For each of the core four strategies -- driving fiber deeper in the network; using spectrum more efficiently; getting everyone on; and using broadband to improve delivery of public goods and services -- there has been progress, problems and paths still untraveled.
For driving fiber deeper, we made a number of proposals. It turned out that far more important than the answers we gave, was the question we asked: how do we drive private sector investment to create ubiquitous, affordable, abundant bandwidth? We were the first to note that at higher speeds -- speeds likely to be required for mass-market uses in the future -- most Americans, would not have a choice of providers, a fact largely ignored by Commission leadership for several years but more recently cited by President Obama and Chairman Wheeler. Some of our proposals on reducing federal and state constraints on deployment have recently been embraced as well. Other proposals helped improve connectivity to critical anchor institutions.
Still, we were missing a piece to change the difficult economics. Fortunately, our discussions with Google provided that piece. Google Fiber did two critical things our proposals could not. First, it gave cities incentives to reconsider their policies that discouraged deployment. Second, it disrupted the market by forcing incumbents providers to move from a strategy of harvesting to a “Game of Gigs.” Many questions remain for policy makers for a deployment agenda, but the landscape provides opportunities we could only dream of in 2010.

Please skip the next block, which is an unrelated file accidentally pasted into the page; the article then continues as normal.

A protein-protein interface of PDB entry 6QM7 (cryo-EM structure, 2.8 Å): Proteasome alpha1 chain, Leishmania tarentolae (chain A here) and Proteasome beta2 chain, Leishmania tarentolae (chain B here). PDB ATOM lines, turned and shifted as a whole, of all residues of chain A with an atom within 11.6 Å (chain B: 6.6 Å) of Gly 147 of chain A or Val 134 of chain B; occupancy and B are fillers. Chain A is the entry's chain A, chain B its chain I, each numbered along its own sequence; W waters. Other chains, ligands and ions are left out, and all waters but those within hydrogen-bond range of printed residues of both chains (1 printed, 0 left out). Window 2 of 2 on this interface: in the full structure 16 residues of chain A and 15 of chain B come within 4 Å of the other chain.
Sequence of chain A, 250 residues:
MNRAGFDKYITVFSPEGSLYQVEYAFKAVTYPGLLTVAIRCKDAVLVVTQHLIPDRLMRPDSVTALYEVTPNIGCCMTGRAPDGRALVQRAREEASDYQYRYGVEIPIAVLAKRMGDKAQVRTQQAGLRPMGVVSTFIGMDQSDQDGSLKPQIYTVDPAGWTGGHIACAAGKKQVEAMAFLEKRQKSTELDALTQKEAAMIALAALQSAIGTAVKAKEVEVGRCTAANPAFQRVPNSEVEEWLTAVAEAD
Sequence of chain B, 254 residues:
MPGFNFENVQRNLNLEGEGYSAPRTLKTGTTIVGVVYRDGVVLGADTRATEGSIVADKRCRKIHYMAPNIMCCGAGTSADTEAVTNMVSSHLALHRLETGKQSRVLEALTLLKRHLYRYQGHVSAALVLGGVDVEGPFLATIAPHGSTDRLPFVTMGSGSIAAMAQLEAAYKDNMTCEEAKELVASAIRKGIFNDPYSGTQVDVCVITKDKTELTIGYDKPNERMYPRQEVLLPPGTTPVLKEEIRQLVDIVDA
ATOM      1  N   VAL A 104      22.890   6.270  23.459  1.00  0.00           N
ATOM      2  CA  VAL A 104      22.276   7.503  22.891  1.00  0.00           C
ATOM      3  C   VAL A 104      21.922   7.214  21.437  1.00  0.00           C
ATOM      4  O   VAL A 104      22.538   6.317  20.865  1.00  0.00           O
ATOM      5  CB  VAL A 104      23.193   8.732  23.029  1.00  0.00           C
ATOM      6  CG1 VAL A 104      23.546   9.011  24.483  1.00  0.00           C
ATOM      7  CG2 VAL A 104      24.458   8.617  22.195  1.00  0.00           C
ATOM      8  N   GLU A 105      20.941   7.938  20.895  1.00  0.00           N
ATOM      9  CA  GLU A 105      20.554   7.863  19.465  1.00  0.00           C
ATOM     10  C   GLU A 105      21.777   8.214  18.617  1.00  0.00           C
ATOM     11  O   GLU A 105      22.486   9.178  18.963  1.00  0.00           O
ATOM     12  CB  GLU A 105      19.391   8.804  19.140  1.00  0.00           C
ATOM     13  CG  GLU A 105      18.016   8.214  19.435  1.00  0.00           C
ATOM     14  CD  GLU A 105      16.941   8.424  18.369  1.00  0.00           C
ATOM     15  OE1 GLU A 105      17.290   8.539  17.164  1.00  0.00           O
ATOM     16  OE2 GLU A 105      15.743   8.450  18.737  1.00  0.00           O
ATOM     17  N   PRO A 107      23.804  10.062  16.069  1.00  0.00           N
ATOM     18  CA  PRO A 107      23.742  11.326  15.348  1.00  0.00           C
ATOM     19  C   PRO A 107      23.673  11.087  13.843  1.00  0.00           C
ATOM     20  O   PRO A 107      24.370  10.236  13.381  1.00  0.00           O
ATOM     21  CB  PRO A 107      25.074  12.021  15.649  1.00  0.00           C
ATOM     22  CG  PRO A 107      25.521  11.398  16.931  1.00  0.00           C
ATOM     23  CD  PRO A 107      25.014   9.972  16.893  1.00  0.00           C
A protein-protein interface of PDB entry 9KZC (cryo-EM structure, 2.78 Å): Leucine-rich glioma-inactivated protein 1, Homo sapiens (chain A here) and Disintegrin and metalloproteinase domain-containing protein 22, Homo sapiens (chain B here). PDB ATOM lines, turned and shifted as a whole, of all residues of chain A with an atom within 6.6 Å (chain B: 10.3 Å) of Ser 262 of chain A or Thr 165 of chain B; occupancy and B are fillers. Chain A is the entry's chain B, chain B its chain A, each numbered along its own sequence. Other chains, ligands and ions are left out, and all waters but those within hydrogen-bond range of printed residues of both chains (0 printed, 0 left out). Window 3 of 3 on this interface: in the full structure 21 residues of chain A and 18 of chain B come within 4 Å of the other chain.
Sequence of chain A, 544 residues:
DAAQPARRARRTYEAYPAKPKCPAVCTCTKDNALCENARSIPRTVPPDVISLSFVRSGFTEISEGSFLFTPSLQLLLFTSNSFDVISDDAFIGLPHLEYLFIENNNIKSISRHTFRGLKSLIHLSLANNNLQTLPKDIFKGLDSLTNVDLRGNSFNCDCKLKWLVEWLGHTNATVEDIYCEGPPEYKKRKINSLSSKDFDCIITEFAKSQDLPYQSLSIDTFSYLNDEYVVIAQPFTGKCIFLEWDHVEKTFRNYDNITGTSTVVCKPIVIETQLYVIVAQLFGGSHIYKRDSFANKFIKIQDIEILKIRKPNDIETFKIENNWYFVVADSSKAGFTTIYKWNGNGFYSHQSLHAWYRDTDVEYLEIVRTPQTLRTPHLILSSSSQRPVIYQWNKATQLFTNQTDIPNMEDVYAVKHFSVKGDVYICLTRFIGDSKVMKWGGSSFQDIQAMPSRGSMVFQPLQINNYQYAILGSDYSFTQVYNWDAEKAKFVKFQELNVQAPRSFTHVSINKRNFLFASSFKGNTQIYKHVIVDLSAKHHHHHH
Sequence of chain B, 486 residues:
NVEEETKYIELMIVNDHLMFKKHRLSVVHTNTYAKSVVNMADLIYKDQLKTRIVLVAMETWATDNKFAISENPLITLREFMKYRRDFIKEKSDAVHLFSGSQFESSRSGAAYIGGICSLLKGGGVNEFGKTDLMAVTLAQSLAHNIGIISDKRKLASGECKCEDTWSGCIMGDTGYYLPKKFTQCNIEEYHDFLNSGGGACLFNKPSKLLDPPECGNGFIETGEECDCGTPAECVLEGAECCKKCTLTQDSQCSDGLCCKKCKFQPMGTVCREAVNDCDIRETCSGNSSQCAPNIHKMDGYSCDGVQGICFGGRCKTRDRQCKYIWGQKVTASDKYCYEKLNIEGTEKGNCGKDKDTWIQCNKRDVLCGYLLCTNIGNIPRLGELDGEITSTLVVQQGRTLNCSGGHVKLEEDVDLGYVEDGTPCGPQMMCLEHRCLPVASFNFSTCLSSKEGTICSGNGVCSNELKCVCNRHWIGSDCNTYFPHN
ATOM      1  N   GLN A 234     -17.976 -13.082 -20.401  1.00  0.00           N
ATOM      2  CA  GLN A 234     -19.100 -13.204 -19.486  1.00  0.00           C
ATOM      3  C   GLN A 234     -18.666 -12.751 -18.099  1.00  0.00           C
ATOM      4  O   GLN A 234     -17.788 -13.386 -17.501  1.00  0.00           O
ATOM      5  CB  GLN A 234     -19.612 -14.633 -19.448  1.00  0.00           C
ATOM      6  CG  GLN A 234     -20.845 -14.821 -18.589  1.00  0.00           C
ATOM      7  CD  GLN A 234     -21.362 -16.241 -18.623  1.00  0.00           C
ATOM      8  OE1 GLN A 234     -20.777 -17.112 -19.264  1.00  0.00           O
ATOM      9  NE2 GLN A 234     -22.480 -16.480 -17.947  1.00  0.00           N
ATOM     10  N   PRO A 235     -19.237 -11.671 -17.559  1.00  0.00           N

Our spectrum proposals involved three big ideas; moving spectrum from no or low value uses to higher value uses; using market forces, where possible, to drive that movement; and a multi-prong strategy of licensed, unlicensed and shared spectrum. It lead to big changes, including the AWS-3 auction; the telecommunications legislation noted above authorizing the Incentive Auction -- an auction one broadcaster denounced as the equivalent of the Bataan Death March but now embraced by many broadcasters -- and the movement of spectrum from zero or low use to potentially transformative uses. Here too, the progress has shifted, but not reduced the importance of, policy questions, such as on implementing sharing regimes and moving government spectrum to higher uses, among others.